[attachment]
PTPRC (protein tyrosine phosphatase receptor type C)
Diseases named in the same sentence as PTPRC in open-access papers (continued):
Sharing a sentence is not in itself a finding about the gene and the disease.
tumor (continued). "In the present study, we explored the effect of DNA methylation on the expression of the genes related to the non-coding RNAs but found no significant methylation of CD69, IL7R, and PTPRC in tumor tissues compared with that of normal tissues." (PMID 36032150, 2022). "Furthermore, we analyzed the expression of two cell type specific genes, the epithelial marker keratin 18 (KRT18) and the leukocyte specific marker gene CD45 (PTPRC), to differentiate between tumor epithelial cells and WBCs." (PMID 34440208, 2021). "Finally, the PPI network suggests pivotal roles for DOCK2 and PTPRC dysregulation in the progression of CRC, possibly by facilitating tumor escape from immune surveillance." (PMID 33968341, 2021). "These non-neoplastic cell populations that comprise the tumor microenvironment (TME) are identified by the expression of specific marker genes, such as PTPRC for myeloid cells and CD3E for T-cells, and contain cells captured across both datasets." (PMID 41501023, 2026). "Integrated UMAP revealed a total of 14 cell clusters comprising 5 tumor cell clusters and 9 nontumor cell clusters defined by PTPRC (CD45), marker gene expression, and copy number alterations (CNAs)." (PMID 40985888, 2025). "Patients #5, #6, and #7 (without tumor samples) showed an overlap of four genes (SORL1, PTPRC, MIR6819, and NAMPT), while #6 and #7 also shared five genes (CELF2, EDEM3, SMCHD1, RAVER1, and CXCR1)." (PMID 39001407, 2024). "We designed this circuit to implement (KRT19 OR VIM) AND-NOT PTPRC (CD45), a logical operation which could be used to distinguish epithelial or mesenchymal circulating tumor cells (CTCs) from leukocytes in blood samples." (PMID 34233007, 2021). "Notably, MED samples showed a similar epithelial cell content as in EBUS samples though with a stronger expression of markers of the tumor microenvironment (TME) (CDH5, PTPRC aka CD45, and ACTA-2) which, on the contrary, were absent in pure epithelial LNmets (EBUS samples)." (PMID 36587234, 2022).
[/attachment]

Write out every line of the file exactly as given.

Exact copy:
PTPRC (protein tyrosine phosphatase receptor type C)
Diseases named in the same sentence as PTPRC in open-access papers (continued):
Sharing a sentence is not in itself a finding about the gene and the disease.
tumor (continued). "In the present study, we explored the effect of DNA methylation on the expression of the genes related to the non-coding RNAs but found no significant methylation of CD69, IL7R, and PTPRC in tumor tissues compared with that of normal tissues." (PMID 36032150, 2022). "Furthermore, we analyzed the expression of two cell type specific genes, the epithelial marker keratin 18 (KRT18) and the leukocyte specific marker gene CD45 (PTPRC), to differentiate between tumor epithelial cells and WBCs." (PMID 34440208, 2021). "Finally, the PPI network suggests pivotal roles for DOCK2 and PTPRC dysregulation in the progression of CRC, possibly by facilitating tumor escape from immune surveillance." (PMID 33968341, 2021). "These non-neoplastic cell populations that comprise the tumor microenvironment (TME) are identified by the expression of specific marker genes, such as PTPRC for myeloid cells and CD3E for T-cells, and contain cells captured across both datasets." (PMID 41501023, 2026). "Integrated UMAP revealed a total of 14 cell clusters comprising 5 tumor cell clusters and 9 nontumor cell clusters defined by PTPRC (CD45), marker gene expression, and copy number alterations (CNAs)." (PMID 40985888, 2025). "Patients #5, #6, and #7 (without tumor samples) showed an overlap of four genes (SORL1, PTPRC, MIR6819, and NAMPT), while #6 and #7 also shared five genes (CELF2, EDEM3, SMCHD1, RAVER1, and CXCR1)." (PMID 39001407, 2024). "We designed this circuit to implement (KRT19 OR VIM) AND-NOT PTPRC (CD45), a logical operation which could be used to distinguish epithelial or mesenchymal circulating tumor cells (CTCs) from leukocytes in blood samples." (PMID 34233007, 2021). "Notably, MED samples showed a similar epithelial cell content as in EBUS samples though with a stronger expression of markers of the tumor microenvironment (TME) (CDH5, PTPRC aka CD45, and ACTA-2) which, on the contrary, were absent in pure epithelial LNmets (EBUS samples)." (PMID 36587234, 2022).